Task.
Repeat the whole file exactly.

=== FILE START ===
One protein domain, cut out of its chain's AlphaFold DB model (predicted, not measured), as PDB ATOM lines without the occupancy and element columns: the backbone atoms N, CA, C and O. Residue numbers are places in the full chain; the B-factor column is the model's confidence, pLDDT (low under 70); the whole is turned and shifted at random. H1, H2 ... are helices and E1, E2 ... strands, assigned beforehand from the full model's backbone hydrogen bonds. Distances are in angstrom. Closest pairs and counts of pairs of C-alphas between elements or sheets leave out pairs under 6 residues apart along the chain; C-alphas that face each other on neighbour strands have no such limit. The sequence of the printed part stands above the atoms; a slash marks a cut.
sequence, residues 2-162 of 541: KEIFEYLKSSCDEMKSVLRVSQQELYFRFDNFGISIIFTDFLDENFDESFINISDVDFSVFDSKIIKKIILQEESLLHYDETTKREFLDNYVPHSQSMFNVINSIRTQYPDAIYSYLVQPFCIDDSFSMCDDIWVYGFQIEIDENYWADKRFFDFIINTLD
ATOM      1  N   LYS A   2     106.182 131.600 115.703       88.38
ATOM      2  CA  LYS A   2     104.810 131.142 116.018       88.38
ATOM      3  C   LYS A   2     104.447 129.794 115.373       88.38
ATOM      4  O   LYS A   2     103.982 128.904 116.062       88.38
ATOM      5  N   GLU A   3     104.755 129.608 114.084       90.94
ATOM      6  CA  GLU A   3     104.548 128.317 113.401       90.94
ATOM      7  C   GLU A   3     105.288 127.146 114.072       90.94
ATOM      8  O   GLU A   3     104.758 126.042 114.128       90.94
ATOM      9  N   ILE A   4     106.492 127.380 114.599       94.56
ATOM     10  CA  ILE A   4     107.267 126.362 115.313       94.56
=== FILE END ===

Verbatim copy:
One protein domain, cut out of its chain's AlphaFold DB model (predicted, not measured), as PDB ATOM lines without the occupancy and element columns: the backbone atoms N, CA, C and O. Residue numbers are places in the full chain; the B-factor column is the model's confidence, pLDDT (low under 70); the whole is turned and shifted at random. H1, H2 ... are helices and E1, E2 ... strands, assigned beforehand from the full model's backbone hydrogen bonds. Distances are in angstrom. Closest pairs and counts of pairs of C-alphas between elements or sheets leave out pairs under 6 residues apart along the chain; C-alphas that face each other on neighbour strands have no such limit. The sequence of the printed part stands above the atoms; a slash marks a cut.
sequence, residues 2-162 of 541: KEIFEYLKSSCDEMKSVLRVSQQELYFRFDNFGISIIFTDFLDENFDESFINISDVDFSVFDSKIIKKIILQEESLLHYDETTKREFLDNYVPHSQSMFNVINSIRTQYPDAIYSYLVQPFCIDDSFSMCDDIWVYGFQIEIDENYWADKRFFDFIINTLD
ATOM      1  N   LYS A   2     106.182 131.600 115.703       88.38
ATOM      2  CA  LYS A   2     104.810 131.142 116.018       88.38
ATOM      3  C   LYS A   2     104.447 129.794 115.373       88.38
ATOM      4  O   LYS A   2     103.982 128.904 116.062       88.38
ATOM      5  N   GLU A   3     104.755 129.608 114.084       90.94
ATOM      6  CA  GLU A   3     104.548 128.317 113.401       90.94
ATOM      7  C   GLU A   3     105.288 127.146 114.072       90.94
ATOM      8  O   GLU A   3     104.758 126.042 114.128       90.94
ATOM      9  N   ILE A   4     106.492 127.380 114.599       94.56
ATOM     10  CA  ILE A   4     107.267 126.362 115.313       94.56